Ontario's Government Helping Police Save Lives

Source: 
Government of Ontario

News Release

Ministry of Community Safety and Correctional Services

TORONTO - Ontario's Government is helping police officers save lives by enabling them to carry and administer naloxone in response to opioid overdoses like other first responders, who do not have to worry about routinely being the subject of a criminal investigation.

The province has amended Ontario Regulation 267/10, a key regulation under the current Police Services Act. Previously, police have been required to report to and be investigated by the Special Investigations Unit (SIU) in an incident in which a civilian dies after naloxone is administered. With this change, Chiefs of Police will no longer be required to automatically notify SIU when a police officer has administered naloxone or other emergency first aid to a person who dies or suffers a serious injury, provided there was no other interaction that could have caused the death or serious injury.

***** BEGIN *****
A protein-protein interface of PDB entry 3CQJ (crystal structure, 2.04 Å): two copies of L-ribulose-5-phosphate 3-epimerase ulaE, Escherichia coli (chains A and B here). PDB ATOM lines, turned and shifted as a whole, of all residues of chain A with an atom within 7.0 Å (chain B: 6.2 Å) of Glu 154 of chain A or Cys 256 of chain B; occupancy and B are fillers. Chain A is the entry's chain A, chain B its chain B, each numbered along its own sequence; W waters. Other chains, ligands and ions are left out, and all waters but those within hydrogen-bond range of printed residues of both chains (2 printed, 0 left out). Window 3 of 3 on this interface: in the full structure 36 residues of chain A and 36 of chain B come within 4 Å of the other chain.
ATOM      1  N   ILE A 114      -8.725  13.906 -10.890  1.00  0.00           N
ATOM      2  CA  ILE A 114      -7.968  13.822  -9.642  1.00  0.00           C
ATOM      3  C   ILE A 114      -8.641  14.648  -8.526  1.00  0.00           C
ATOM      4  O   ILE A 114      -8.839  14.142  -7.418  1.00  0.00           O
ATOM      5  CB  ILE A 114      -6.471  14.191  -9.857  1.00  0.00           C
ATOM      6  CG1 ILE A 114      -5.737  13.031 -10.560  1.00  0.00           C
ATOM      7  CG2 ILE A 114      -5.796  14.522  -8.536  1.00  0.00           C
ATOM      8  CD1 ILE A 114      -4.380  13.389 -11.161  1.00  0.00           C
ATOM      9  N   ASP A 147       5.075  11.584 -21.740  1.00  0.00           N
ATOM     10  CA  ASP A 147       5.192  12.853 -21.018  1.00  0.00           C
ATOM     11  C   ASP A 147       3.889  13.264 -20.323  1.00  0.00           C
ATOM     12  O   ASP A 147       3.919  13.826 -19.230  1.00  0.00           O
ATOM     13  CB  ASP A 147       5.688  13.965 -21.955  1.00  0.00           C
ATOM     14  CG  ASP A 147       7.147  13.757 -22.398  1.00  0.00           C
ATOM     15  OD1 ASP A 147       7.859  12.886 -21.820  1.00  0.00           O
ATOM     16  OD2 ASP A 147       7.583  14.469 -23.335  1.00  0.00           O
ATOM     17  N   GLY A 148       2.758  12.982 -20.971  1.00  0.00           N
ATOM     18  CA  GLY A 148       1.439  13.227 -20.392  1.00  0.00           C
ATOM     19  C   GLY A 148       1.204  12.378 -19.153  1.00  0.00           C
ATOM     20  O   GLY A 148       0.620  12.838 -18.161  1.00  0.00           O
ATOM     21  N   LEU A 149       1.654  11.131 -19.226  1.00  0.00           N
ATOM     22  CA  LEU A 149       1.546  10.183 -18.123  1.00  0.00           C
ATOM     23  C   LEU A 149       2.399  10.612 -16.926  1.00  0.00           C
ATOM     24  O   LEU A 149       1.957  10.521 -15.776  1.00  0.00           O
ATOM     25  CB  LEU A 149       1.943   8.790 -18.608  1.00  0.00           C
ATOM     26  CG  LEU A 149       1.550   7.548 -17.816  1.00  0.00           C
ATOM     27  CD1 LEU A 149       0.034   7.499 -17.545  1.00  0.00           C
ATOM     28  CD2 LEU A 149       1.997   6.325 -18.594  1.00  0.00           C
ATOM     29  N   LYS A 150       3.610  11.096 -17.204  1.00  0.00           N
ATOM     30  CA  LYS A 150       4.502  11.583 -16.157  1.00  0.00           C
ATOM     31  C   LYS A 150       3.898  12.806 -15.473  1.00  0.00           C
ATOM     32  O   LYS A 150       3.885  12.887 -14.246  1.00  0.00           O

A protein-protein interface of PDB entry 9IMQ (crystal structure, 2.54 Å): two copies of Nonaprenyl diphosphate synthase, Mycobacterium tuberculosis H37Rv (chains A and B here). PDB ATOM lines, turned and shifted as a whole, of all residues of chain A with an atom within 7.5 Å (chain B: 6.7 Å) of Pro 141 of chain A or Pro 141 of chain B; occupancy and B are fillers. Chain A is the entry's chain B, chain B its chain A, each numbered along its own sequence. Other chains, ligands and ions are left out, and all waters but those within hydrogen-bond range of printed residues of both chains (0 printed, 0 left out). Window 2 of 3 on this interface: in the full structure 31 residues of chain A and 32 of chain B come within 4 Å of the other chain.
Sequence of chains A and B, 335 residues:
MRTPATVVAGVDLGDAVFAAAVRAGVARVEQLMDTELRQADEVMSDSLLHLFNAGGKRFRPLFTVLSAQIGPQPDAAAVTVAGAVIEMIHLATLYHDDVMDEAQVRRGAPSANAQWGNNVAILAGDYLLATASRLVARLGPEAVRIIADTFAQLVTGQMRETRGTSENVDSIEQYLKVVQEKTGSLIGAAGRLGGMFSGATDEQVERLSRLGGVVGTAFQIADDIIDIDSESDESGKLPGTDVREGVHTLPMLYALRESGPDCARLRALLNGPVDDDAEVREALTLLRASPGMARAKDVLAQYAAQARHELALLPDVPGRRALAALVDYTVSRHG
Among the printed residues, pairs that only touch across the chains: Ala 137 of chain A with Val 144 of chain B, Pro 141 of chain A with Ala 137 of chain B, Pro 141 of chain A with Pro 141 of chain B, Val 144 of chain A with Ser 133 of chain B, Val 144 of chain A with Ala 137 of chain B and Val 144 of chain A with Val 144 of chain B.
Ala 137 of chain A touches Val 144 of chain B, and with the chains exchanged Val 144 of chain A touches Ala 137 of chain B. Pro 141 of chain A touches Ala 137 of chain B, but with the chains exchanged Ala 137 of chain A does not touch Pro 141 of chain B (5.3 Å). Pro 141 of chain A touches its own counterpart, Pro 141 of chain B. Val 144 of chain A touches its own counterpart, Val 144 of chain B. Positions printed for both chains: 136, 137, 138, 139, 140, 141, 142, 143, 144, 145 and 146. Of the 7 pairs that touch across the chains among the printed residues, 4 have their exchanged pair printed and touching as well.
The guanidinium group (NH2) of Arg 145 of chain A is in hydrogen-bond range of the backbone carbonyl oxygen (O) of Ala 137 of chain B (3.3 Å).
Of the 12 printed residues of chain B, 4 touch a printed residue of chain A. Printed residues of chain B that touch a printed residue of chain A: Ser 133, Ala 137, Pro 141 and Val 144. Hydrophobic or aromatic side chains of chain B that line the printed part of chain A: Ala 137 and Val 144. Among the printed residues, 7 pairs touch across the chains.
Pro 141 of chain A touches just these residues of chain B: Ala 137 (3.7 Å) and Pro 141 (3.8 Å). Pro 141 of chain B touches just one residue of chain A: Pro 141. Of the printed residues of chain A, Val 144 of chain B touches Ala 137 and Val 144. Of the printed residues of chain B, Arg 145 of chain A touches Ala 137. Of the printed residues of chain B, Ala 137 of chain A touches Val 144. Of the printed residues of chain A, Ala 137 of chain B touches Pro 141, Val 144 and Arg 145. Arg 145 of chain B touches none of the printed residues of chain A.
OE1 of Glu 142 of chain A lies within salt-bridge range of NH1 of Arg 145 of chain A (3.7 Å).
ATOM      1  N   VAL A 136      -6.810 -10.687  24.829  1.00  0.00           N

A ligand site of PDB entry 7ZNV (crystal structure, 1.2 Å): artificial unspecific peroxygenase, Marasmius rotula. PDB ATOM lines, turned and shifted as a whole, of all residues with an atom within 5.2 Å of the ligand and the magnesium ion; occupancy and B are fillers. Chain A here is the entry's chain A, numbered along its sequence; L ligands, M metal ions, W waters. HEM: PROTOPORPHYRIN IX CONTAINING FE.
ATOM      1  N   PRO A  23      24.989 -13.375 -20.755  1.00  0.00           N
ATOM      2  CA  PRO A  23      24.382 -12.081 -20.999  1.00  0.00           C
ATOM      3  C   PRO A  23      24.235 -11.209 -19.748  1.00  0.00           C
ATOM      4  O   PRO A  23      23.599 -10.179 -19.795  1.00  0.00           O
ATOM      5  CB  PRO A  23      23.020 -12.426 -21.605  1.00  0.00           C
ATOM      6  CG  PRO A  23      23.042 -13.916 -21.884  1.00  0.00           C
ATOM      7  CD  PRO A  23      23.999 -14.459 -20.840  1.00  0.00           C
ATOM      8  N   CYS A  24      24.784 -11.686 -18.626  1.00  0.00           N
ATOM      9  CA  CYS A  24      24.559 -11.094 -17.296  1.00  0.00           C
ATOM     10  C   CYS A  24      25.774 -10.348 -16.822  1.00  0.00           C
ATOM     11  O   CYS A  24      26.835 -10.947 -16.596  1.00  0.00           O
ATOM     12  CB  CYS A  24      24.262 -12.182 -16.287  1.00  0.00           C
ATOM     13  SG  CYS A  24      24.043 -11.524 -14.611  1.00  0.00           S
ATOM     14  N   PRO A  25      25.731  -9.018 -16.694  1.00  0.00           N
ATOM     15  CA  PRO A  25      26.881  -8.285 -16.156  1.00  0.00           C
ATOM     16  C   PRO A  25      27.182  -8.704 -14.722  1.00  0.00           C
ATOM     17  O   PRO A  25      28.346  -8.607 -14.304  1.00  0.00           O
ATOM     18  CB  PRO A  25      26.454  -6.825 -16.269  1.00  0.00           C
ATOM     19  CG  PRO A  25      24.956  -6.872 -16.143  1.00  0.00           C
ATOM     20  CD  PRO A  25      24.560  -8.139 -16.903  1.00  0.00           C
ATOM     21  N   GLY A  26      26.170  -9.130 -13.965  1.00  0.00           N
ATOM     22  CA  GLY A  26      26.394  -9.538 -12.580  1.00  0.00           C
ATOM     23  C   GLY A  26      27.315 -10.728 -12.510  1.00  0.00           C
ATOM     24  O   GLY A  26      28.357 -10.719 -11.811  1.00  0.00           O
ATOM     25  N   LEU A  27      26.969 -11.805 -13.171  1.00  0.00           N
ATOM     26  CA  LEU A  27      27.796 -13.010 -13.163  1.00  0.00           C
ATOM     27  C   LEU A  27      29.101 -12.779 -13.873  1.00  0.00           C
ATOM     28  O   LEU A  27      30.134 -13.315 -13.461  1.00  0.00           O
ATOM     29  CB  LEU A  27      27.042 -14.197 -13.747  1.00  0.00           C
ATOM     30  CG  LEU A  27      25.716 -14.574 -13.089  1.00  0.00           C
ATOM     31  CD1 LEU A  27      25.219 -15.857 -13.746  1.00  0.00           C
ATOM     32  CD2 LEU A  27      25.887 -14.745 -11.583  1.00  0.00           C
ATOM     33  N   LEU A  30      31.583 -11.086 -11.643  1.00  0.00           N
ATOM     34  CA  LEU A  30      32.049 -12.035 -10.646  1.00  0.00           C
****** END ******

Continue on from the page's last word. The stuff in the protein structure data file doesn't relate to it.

Police officers will now be on par with other emergency first responders—such as paramedics or firefighters—who can carry and administer naloxone but are not subject to the same level of oversight. This is a significant change as police officers are often the first to arrive on the scene in a medical emergency and do what any first responder would do: they try to save a life.

Quick Facts

  • Naloxone is a medication that can temporarily reverse the effects of an opioid overdose (e.g., fentanyl, oxycodone, heroin) if used within a short period following an opioid overdose. It is now being carried by many police officers for use in opioid overdose or apparent opioid overdoses.
  • Naloxone does not affect non-opioids. Administering naloxone to a person who is unconscious because of a non-opioid overdose or for other reasons is unlikely to create harm.
  • The SIU is a police oversight body, independent of the police, that conducts criminal investigations into circumstances involving police and civilians that have resulted in serious injury or death.
  • The SIU will continue to investigate civilian deaths where other factors are present (e.g. if there was any use of force against the person who received the naloxone or if a person dies while in police custody/detention).